One of the newest members of the trauma team at Penn Presbyterian Medical Center (PPMC) isn’t a surgeon, a nurse, or a social worker, but he could make just as big an impact for survivors of violent injuries. As PPMC’s first violence intervention specialist, Rodney Babb supports patients once they leave the hospital by helping them navigate all the challenges that can come with recovery.
Babb, who graduated Penn State University with a bachelor’s degree in criminal justice, has worked as a counselor with high school students and survivors of domestic violence. But perhaps his most relevant credential is that he is a young Black man who grew up – and still lives – in West Philadelphia, like many PPMC patients.
“This position means a lot to me, being able to work with my community members, in my neighborhood, to give them the support that they don’t usually have,” Babb said. “Our goal is to provide a sense of hope.”
Babb first introduces himself to patients and their families while they’re in the hospital and offers weekly phone or video check-ins when they are discharged. He offers as much or little support as the patient wants. “I have a lot of young men on my caseload, and I let them know that it’s alright to feel what they’re feeling – sadness, guilt, or shame,” Babb said.
“I have people that I meet with weekly or biweekly, and there are some people that just need help with one thing and then they don’t need my support. Everyone is different.”
Besides offering emotional support to patients after discharge, Babb serves as a bridge to the community and social services agencies throughout the city. He might assist a patient in replacing a stolen or confiscated driver’s license, for example, or find employment leads for a survivor who used to work in construction and, due to his injuries, can’t return to that job.
“We do great for our patients while they’re here, but they’re really struggling after they go home. The physical, mental, and social consequences of a violent injury are very profound,” said Elinore Kaufman, MD, MSHP, an assistant professor of Trauma Surgery and Babb’s supervisor. “The goal with a position like Rodney’s … is someone who has some shared background with our patients and an extraordinary ability to build a strong and supportive connection.”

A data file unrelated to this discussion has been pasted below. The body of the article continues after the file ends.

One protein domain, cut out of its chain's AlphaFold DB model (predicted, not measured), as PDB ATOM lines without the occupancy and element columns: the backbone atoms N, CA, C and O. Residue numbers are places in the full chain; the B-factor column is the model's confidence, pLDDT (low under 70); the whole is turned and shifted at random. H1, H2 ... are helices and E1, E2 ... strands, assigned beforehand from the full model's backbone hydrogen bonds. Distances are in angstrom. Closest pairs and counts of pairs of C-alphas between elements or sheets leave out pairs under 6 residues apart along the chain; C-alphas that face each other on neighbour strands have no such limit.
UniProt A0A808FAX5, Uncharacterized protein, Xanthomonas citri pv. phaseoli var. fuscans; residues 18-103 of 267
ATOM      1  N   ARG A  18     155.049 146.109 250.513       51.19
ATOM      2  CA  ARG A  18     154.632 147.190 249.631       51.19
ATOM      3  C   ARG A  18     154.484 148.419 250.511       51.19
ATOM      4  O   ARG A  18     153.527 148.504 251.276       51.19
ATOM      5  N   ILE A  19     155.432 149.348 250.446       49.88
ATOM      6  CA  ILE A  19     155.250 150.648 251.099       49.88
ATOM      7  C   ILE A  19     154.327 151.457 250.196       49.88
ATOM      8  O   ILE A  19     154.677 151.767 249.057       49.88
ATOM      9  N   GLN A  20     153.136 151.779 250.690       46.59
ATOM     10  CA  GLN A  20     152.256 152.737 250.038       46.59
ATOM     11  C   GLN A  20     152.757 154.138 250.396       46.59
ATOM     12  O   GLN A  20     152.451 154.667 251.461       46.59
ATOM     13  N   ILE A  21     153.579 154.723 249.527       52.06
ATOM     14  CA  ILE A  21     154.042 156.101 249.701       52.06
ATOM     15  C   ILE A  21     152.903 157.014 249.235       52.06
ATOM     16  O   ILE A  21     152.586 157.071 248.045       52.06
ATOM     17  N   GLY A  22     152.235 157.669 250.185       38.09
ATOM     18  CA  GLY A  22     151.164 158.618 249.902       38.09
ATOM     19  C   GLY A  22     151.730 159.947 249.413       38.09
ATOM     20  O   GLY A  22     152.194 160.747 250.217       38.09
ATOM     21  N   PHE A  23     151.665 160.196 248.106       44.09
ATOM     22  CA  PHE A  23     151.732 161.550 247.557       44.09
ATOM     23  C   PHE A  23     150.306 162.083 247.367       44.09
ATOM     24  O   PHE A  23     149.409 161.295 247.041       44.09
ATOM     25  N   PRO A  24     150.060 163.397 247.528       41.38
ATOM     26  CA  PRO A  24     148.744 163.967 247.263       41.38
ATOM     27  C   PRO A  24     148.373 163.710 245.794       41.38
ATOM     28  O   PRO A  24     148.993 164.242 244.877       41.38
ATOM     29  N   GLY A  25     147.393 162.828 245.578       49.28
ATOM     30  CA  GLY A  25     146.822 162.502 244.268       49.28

It has only been a few months, but Babb’s impact is already being felt, Kaufman said. “While we’re not at the point where we can assess any sort of long-term outcomes, our patients have been responding to him really positively. He has been connecting with people and getting through to people who are sometimes pretty challenging to reach,” Kaufman said. “The same has been true on the side of our staff; each new person that I get to tell about this opportunity immediately recognizes the need.”
The role is funded by a grant from the Pennsylvania Commission on Crime and Delinquency. Kaufman hopes that the hospital will be able to continue the initiative beyond the grant period (which ends in April 2023) and expand the program further. While hospital-based violence prevention programs have the potential to reduce rates of repeat violent injuries, Kaufman said her primary goal is to help patients meet their own goals.
“If our patients 6 to 12 months down the road tell us, ‘I’m feeling pretty good,’ or ‘I’m feeling recovered,’ and we can measure that,” Kaufman said, “that’s what I’m aiming for.”